Crafting Fun For Kids of All Ages
While this book has some great ideas for simple crafts you can do with your family, it’s the type that I generally try to avoid because there are a lot of junk crafts. And by that I mean, they will clutter your house with a bunch of stuff you wont know where to put and can’t easily be recylced or have repeat play value thus creating a bunch of stuff that will just have to be thrown into the garbage when you are done. Personally, those kinds of crafts give me a lot of anxiety so I try to avoid them. While there are a few fun items in there that wont overload the landfill, they aren’t unique standouts that couldn’t be found in another craft book or through a quick Pinterest search. There are lots of colour photos of the end products but no step by step/process photos which can be a challenge for those of us who our visual learners.
Eco Friendly Crafting With Kids
Great recipes for things like homemade play dough, paint, and chalk using natural ingredients. Topics include making art, making music (shakes, guitar, bottle xyliphone), nature play, basic science experiments, and simple sewing. It’s another great book for rainy days, best suited for the preschool to the 8-10 crowd. It doesn’t have a ton of activities for each subject but each project has excellent instructions and full colour step by step process photos. Most things can be made with items you already have in your home.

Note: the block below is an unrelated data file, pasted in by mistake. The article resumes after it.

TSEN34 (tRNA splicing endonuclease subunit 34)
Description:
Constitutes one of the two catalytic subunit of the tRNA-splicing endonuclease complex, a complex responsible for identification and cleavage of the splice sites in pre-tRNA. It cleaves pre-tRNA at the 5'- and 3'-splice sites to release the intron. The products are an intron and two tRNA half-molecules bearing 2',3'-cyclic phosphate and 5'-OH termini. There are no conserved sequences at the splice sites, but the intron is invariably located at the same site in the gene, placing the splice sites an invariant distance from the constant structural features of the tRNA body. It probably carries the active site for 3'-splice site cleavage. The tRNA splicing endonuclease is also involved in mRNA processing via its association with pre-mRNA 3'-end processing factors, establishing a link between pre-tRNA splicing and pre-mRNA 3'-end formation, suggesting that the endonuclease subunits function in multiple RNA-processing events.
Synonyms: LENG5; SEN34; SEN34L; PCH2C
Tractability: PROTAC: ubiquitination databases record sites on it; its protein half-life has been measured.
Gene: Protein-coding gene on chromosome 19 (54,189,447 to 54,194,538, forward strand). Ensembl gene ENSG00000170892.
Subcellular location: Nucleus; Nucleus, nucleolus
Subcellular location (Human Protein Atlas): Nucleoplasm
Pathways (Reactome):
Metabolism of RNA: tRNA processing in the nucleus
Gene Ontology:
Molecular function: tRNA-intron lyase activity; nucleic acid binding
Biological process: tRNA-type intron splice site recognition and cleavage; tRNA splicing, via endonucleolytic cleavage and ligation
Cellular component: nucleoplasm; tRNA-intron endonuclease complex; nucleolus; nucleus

Crafting Fun: 101 Things To Make & Do With Kids
This book has a vintage aesthestic reminiscent of the 1940s. It is split into seasonal crafts and the holidays associated with them . There are plenty of classic crafts using paper, paint, and other easy to find inexpensive craft supplies, I think my favourite part of this book is the traditional Christmas decorations, they are extremely simple and great for creating holiday memories with your family. The only downside of this book is that it does not include photographs or step by step diagrams for every craft. With so many different ideas and crafts to make I would say this is almost like a simple encylopedia of childhood magic. A great go to worth having on the shelf for rainy day projects.